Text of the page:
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{Fri 13 February 2009}   The subjective truth of memories for Memoir
The subjective truth of memories for Memoir

This week in the MA we’ve been working on Memoir. There has been useful discussion around the subject of “truth” in the genre: the difference between memoir and biography, the necessity of being entertaining in order to attract a publisher and an audience, and therefore the necessity of holding to a theme, being selective in what one portrays,  which might mean not telling everything, or even embellishing sometimes  in order to hold the attention… what this means for a supposedly “non-fiction” genre, the expectation that the audience understands that a memoir presents subjective rather than objective truth, etc.

For an exercise, we were instructed to run “the film” of our lives, beginning with our earliest memories, fitting in what we could in ten minutes. I took a little longer over it, as the act of remembering in this way is foreign to me and I felt I was exercising nearly-atrophied muscles. I found that I remembered impressions rather than events – and for some reason they are all to do with being outside in the garden. It was difficult to write a quick list, because the act of writing is actually what draws out the memory for me. I start with a fleeting impression and can’t progress to the next one until I’ve dragged it out to coherence word by word. I also checked a few facts with my Mom, with a startling result in one case. This is what came to me (it is unpolished – the exercises that build on this one are better written – see subsequent posts).

————–

I remember cherry trees when I was three years old – how I loved the hugeness of those three trees in our back garden and how exciting the long cherry season was. They were different types of cherry so the fruit kept coming for ten weeks (I have that time detail through checking with my mom now). We only lived in that house in Linden, Johannesburg for a few months. There was also a swimming pool incident – I remembered that my brother (Ian, one year old) nearly drowned in the low water that was left after it had been drained for repair, but my mom tells me now that it wasn’t my brother but our friend Trevor, who was slightly younger than Ian.

We moved from Linden, Johannesburg to Cape Town. The house there had very thick walls – I don’t have a visual memory of these, but they felt solid and cool and the fact that they were thick has stayed with me because there was an earthquake while we were there and much was made of the fact that the house didn’t fall down. I associate our faithful, not-too-beautiful, but very much beloved dog, Juno, a boxer, with the garden of this house – a spacious half-acre with no trees – maybe that’s why it seems spacious in my memory. (In fact, my mother tells me, we acquired Juno from the SPCA when I was two and we were living in Parkview, Johannesburg (before we moved to Linden). Mom says that Dad and I set out to rescue her from imminent euthanasia at the prompting of a dog-finder who had been unable to find our lost Rhodesian Ridgeback who had wandered. As I was only two, I hardly think I was the initiator of this noble mission, but who knows? I don’t remember any of it.)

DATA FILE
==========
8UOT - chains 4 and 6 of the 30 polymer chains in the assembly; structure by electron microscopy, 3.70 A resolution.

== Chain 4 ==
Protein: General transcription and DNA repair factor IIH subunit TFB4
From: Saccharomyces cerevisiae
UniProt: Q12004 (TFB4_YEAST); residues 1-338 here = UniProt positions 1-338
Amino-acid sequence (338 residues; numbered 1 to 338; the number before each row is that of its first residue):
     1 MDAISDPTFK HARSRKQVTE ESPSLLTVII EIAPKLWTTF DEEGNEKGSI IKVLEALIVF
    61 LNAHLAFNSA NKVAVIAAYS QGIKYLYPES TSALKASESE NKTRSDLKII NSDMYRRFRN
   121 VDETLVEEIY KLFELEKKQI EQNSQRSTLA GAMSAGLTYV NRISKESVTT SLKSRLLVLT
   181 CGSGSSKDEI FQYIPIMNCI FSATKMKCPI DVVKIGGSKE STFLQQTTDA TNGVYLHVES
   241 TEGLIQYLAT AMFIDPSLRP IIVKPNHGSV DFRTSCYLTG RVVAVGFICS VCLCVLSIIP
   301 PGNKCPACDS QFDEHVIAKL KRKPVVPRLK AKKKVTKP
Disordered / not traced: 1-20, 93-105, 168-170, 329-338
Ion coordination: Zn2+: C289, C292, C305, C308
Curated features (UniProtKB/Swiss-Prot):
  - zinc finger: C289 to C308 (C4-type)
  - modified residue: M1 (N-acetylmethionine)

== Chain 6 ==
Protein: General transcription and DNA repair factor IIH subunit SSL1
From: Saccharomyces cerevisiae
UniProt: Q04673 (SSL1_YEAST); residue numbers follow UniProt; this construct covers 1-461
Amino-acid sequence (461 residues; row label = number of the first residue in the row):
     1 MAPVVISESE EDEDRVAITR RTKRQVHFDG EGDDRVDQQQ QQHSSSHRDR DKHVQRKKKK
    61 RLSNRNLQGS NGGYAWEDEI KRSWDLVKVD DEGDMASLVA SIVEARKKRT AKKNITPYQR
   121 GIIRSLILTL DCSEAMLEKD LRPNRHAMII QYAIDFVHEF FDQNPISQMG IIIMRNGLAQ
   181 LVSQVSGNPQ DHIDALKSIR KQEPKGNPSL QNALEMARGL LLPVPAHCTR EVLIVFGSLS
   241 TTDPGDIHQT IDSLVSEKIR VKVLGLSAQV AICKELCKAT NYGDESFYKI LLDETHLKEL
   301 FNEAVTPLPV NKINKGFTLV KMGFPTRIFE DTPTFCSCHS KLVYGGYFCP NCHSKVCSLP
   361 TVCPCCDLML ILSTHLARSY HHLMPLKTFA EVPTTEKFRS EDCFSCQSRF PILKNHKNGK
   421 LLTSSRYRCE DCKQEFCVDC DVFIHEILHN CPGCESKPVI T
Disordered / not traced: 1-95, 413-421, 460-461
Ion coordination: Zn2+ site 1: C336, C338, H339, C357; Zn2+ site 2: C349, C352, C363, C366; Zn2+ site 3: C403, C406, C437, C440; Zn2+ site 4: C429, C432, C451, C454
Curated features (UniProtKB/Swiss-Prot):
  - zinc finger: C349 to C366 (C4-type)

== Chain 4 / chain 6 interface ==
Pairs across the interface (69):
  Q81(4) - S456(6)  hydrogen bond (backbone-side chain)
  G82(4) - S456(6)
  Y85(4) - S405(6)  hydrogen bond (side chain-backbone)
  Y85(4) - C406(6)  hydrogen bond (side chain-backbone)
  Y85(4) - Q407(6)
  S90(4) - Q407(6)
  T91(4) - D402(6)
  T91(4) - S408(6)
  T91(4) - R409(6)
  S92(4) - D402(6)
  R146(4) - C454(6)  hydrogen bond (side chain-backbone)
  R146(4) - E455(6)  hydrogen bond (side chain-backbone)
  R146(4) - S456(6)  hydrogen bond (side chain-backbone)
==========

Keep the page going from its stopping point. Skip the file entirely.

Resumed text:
In another house, in Northcliff, Johannesburg, where we lived for three years (my age – six to eight), I remember a quince tree in a neglected corner of the garden behind the house. It wasn’t an attractive climbing tree (or bush? For some reason, I think of it as a bush) but mysterious because we were unfamiliar with quinces – no one really knew what to do with them. The light yellow fruit was so large, but so inedible! There was also an avocado tree, I think, which didn’t give much fruit so we thought of it as a disappointment. In the large front garden, there was an enormous loquat tree. I could climb into this, with difficulty. I liked the difficulty and the way it made me feel especially agile and clever when I overcame it. The fruit was tasty when ripe, but awfully bitter when not. Although the ripe orange-yellow fruit was smooth to touch, I seem to remember that it was also furry at some stage – maybe in early development or just around the base?

As I think about that loquat tree, more impressions from the outside of the house begin to cluster around it. There was a large swimming pool with a tough blue plastic cover over it. I remember the smell of that plastic, and its yielding support underfoot when we walked on it (which was very exciting as we weren’t allowed to do it). I think there was also a wendy house or a shed or other such hiding place at the bottom of the garden beyond the loquat tree – or if there wasn’t, we children met there as though there were when we pretended to be Peter (me) and Jane (I forget whose role that was) and others from Enid Blyton’s Secret Seven. I also remember games where I was an Indian warrior called Bravery. I presume my brothers were cowboys – oh yes! I remember the cap guns – toy guns that would give a loud report as they were fired – simply a hammer coming down on a strip of tape, and the smell of the tiny curl of smoke that would rise from the gun. I always preferred a bow and arrow – I’d somehow formulated a concept of the noble savage – must have been from something I’d read.

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[…] on from the “film of  your life” exercise in our Memoir workshop with Jonathan Taylor, one of the next instructions was to […]



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